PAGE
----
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Oil Declines From Five-Week High In New York After Greek Bailout Delayed

16 Feb 2012

Oil fell from a five-week high in New York as European leaders pushed back a bailout for Greece, heightening concern that the region’s debt crisis will damage economic growth and curtail fuel consumption.

Europe’s creditor countries struggled to reach an agreement over a rescue of Greece, seeking more control over how future aid is spent as the country faces the threat of default over a bond payment due on March 20. Iran stopped crude exports to France and the Netherlands and threatened to end shipments to four other European countries, state-run Mehr reported yesterday, citing an unidentified official at the National Iranian Oil Co.

“Yet another postponement of the Greek deal is creating some risk-off” said Thorbjorn Bak Jensen, an analyst at Global Risk Management in Middelfart, Denmark. “Yesterday’s news fromIran was bullish, but not bullish enough to justify a rally. It is still rumors and speculation.”

Oil for March delivery fell as much as 78 cents, or 0.8 percent, to $101.02 and was at $101.11 a barrel in electronic trading on the New York Mercantile Exchange at 9:14 a.m. London time. The contract yesterday increased $1.06 to $101.80, the highest close since Jan. 10. Prices are 19 percent higher than a year ago.

Brent oil for April settlement fell 61 cents to $118.32 a barrel on the ICE Futures Europe exchange. The European benchmark contract’s premium to New York-traded West Texas Intermediate for the same month was at $17.59, compared with $16.79 yesterday. It reached a record of $27.88 on Oct. 14.

Conflicting Reports

The state-run Fars news agency gave a conflicting account to the Mehr report, saying Iran warned the six European Union nations without cutting exports to any of them. An Iranian oil ministry official, declining to be identified, said yesterday he was unable to confirm a decision to suspend shipments. The EU also said it wasn’t immediately able to confirm a halt.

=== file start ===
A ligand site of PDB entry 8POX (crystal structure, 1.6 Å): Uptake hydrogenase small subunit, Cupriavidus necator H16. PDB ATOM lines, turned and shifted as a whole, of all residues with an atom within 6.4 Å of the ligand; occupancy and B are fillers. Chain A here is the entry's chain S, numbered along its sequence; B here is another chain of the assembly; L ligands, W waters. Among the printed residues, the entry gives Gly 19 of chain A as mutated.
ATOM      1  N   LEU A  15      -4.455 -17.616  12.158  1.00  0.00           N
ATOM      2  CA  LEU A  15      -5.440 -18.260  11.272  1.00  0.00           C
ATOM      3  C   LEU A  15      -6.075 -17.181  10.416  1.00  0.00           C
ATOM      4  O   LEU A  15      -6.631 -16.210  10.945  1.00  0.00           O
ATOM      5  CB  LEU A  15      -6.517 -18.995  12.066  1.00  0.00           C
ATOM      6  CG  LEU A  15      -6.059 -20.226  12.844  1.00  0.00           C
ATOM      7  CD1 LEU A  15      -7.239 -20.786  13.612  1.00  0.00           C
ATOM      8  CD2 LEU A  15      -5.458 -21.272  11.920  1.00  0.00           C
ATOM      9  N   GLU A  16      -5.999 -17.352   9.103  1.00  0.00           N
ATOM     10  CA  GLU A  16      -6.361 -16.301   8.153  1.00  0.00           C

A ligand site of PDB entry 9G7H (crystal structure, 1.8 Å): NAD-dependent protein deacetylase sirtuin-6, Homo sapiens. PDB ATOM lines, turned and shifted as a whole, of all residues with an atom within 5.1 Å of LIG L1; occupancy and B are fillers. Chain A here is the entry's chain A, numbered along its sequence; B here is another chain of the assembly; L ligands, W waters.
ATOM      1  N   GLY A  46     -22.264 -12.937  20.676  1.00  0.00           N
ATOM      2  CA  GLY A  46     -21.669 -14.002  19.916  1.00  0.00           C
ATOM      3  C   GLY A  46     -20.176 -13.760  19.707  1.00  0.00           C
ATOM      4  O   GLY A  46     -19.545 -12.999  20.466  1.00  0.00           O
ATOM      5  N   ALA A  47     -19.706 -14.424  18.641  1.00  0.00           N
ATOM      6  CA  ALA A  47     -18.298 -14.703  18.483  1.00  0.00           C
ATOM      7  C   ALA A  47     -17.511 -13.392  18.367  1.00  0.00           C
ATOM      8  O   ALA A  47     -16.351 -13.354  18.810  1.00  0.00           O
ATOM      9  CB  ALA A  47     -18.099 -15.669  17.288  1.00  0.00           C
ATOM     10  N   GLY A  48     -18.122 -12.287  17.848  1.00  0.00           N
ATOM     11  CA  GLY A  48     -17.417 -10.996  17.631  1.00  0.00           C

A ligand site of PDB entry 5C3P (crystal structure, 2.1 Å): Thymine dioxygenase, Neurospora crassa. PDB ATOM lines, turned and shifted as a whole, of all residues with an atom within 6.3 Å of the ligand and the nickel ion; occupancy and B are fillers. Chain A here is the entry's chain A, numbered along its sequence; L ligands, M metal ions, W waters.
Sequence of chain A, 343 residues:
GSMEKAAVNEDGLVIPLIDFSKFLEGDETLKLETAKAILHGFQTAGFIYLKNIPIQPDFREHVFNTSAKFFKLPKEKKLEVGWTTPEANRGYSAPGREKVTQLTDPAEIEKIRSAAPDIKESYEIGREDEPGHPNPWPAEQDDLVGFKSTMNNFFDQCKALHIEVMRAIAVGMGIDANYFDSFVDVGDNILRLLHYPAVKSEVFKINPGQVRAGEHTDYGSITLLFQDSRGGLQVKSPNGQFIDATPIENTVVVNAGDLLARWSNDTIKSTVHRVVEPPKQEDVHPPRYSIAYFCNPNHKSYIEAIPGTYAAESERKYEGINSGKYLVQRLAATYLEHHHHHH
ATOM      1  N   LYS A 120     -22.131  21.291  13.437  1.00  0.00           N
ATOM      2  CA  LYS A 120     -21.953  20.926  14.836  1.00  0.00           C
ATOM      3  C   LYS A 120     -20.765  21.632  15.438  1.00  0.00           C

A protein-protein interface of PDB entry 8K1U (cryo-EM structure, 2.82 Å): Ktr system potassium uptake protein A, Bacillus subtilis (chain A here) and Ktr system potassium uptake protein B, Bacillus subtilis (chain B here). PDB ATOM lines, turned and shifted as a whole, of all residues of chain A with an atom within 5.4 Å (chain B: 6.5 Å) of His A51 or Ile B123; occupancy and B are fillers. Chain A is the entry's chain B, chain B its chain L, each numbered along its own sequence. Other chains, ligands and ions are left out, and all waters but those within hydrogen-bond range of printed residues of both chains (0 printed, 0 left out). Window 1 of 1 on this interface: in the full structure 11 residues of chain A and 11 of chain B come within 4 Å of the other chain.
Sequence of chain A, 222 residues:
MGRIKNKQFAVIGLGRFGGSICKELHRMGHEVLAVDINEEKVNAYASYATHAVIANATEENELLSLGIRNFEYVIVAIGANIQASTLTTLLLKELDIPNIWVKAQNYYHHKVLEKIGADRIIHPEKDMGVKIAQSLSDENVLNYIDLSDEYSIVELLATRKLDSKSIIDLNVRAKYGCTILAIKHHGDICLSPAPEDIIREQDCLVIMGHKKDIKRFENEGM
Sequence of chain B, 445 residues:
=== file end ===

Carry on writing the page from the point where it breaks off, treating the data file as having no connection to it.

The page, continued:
“If any military action against Iran is taken, it poses a huge risk to oil supplies and should raise the fear premium inoil prices even further,” Mark Pervan, head of commodity research at Australia & New Zealand Banking Group Ltd. inMelbourne, said in a note today. Data from the U.S. Energy Department “was surprisingly supportive, with crude stocks showing an unexpected decline.”

U.S. stockpiles fell 171,000 barrels last week, data from the Energy Information Administration showed. They were projected to rise 1.5 million barrels, according to a Bloomberg News survey.

Gasoline stockpiles rose 400,000 barrels last week, figures from the EIA showed. They were projected to climb 700,000 barrels, according to the median of 13 analyst estimates in the Bloomberg News survey. Distillate supplies, a category that includes diesel and heating oil, fell 2.9 million barrels compared with an estimate for a 1.1 million barrel drop.

Oil in New York has technical resistance along the upper Bollinger Band, near where futures halted yesterday’s advance, according to data compiled by Bloomberg. This indicator is at about $102.66 a barrel today. Sell orders tend to be clustered close to chart-resistance levels.